If, from the very beginning, your GetReligionistas have been complaining that the press does not “get religion,” we have also been complaining about the fact that the press does not devote enough attention to the religious left.
Now, the press “gets” the religious left when it comes to politics.
In fact, reporters often frame everything that groups on the religious left do in terms of politics. However, it is unfair to portray believers on the liberal side of the sanctuary aisle as mere politicos. It us unfair to portray liberals as people who have beliefs about political issues, but not doctrinal, creedal, biblical and sacramental issues.
So what should reporters do when they are handed a news story that is (a) liberal, (b) not rooted in moral theology about sex, yet (c) clearly rooted in doctrine? The answer should be obvious: They should allow the liberal believers to explain what they believe and how those beliefs have shaped their actions.
Take, for example, that Washington Post story that ran under the boring headline, “Church billboard in increasingly secular New Zealand causes controversy.” I thought this was another church vs. Santa story until a few paragraphs down.
Talk about burying the lede! Here’s how the story begins:
The Christmas season in sun-kissed New Zealand is normally a chilled-out, festive time more likely to involve beaches and barbecues than robust debates on the story of Jesus’s birth.
But this year, many here are caught up in the latter (on the beach and around the barbecue, of course), because of a billboard outside St. Matthew-in-the-City, a towering neo-gothic Anglican church on a bustling street in downtown Auckland.
The poster features Mary and Joseph in bed and apparently naked under the sheets. Joseph looks dejected, while Mary gazes sadly toward the heavens. The caption reads: “Poor Joseph, God was a hard act to follow.”
Oh those naughty Anglican vicars. As you would expect, the billboard caused its share of fury, anger most strongly expressed in physical attacks on the image and the theft of the second attempt to post it.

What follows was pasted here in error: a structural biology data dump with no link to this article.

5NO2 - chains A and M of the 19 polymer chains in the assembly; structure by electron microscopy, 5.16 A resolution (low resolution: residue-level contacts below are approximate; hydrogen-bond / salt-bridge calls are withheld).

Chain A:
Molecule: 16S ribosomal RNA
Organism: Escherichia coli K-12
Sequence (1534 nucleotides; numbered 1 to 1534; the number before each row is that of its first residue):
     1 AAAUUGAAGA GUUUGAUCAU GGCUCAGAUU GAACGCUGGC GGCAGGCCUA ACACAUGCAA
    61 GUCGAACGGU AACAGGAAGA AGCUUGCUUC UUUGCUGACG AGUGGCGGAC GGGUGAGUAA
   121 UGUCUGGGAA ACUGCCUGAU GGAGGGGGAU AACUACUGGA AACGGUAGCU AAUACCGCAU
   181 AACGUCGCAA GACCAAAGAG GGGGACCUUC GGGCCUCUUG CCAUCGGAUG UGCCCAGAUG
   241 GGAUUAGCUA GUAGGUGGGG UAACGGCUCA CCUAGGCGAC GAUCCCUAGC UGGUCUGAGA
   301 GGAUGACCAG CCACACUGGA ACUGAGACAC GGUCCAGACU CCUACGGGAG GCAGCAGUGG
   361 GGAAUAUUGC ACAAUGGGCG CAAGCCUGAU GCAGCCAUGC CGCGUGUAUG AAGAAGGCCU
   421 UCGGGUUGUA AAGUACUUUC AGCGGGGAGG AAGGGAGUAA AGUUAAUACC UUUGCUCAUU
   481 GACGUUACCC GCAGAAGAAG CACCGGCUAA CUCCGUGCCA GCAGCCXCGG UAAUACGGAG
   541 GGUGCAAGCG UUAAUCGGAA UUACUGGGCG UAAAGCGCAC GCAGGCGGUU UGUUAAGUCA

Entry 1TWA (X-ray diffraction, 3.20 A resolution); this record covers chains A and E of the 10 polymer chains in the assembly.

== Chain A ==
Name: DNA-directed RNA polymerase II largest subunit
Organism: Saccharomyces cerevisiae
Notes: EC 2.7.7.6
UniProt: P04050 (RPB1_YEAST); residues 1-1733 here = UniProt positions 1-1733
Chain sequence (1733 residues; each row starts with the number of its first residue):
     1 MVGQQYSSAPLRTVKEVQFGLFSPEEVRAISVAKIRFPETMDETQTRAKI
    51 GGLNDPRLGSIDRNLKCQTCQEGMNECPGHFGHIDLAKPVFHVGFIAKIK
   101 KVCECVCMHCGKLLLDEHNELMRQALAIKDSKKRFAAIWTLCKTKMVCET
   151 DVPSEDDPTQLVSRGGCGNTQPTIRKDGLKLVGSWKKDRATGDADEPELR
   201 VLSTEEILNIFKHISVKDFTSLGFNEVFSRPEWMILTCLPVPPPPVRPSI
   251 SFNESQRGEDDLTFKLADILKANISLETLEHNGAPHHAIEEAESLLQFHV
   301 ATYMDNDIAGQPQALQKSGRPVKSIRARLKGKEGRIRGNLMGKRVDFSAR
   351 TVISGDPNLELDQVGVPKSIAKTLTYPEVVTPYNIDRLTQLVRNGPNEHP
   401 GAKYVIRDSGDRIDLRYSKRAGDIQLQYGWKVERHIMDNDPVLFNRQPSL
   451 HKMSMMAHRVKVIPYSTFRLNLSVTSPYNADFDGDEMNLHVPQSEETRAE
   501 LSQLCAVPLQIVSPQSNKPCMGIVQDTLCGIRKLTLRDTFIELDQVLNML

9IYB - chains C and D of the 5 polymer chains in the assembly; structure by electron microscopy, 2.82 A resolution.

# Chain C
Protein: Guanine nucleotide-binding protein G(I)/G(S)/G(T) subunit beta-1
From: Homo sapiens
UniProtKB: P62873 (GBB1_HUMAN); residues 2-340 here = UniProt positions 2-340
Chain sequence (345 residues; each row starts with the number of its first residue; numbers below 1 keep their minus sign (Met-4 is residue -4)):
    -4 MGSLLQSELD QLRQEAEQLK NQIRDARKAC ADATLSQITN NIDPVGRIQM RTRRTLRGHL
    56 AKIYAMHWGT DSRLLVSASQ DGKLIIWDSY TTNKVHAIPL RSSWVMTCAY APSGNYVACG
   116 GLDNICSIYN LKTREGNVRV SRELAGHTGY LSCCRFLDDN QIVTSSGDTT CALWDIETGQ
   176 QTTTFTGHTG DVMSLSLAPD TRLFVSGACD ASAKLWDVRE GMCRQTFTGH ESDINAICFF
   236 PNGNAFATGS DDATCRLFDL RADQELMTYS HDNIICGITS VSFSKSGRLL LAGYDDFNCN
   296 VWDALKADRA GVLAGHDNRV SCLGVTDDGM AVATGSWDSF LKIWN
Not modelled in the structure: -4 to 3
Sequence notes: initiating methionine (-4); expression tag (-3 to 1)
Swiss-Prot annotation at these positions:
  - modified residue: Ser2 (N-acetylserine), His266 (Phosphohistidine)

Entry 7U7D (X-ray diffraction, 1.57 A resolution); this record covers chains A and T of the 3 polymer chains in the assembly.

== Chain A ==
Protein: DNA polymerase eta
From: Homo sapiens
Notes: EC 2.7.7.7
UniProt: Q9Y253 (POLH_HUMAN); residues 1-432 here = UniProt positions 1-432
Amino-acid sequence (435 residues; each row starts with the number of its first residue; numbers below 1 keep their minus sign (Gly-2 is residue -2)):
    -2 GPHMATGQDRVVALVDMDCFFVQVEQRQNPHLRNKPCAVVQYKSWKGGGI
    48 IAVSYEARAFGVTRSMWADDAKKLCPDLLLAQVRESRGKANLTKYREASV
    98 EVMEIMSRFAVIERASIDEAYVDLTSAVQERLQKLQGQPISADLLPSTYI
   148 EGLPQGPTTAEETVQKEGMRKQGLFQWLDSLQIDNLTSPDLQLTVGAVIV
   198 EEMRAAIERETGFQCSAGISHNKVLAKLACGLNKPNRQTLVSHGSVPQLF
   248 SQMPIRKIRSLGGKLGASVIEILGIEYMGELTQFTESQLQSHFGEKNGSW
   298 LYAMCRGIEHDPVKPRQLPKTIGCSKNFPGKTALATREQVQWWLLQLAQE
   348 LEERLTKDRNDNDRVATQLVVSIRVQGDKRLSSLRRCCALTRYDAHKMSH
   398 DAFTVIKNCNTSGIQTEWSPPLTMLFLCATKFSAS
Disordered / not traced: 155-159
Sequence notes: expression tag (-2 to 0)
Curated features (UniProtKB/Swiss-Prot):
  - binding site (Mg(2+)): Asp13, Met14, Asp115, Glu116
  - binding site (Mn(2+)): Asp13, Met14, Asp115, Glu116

So the story is angry traditionalists? In secular New Zealand?
Much later in the story, readers find out that the billboard is not just an attempt to create public discussions about Christmas. This parish has a unique doctrinal point of view, one that clashes head on with centuries of Christian doctrine and tradition.
This is where the Post made a major error.
Archdeacon Glynn Cardy said the poster was intended to challenge stereotypes about the virgin birth. His church believes that Jesus had two human parents and was conceived naturally.
“We wanted to say to people who are on the margins: If you want to find out about God and Jesus, you don’t have to hang up your brain, you don’t have to believe in supernatural things. There are Christians who don’t believe God is a being in the sky who directs traffic on Earth,” Cardy said in an interview.
Anglican readers, did you catch it?
The editors at the Post really needed to ask if Cardy was saying that his church (as in his parish) does not believe in the Virgin Birth or if his Church (as in the Anglican Church in New Zealand) no longer teaches this ancient doctrine.
Either way, the story is that a congregation or a national church in the Anglican Communion put up a rather shocking billboard — at Christmas — attacking ancient doctrines about the Virgin Birth. The heart of the story should consist of Cardy and other members of his parish explaining why they believe what they believe and why they did what they did.
In other words, don’t bury the lede.
What does it mean when Cardy says that members of his church “don’t have to believe in supernatural things”?
What does that mean in terms of other credal doctrines, such as the Incarnation and the Resurrection?
Has this doctrinal approach affected worship in this congregation? What happens, for example, when the person in the pulpit and the people in the pews reach this passage in the Book of Common Prayer, as printed in New Zealand?
I believe in one God, the Father Almighty, Maker of heaven and earth, and of all things visible and invisible. And in one Lord Jesus Christ, the only-begotten Son of God; begotten from the Father before all worlds; God from God; Light from Light; true God from true God; begotten, not made; being of one substance with the Father; through whom all things were made; who for us men and for our salvation came down from heaven, and was incarnate by the Holy Spirit of the Virgin Mary, and was made man. …
There could be a story in there somewhere. You think?
Photos: The billboard image; St. Matthew-in-the-City Anglican Church, Auckland.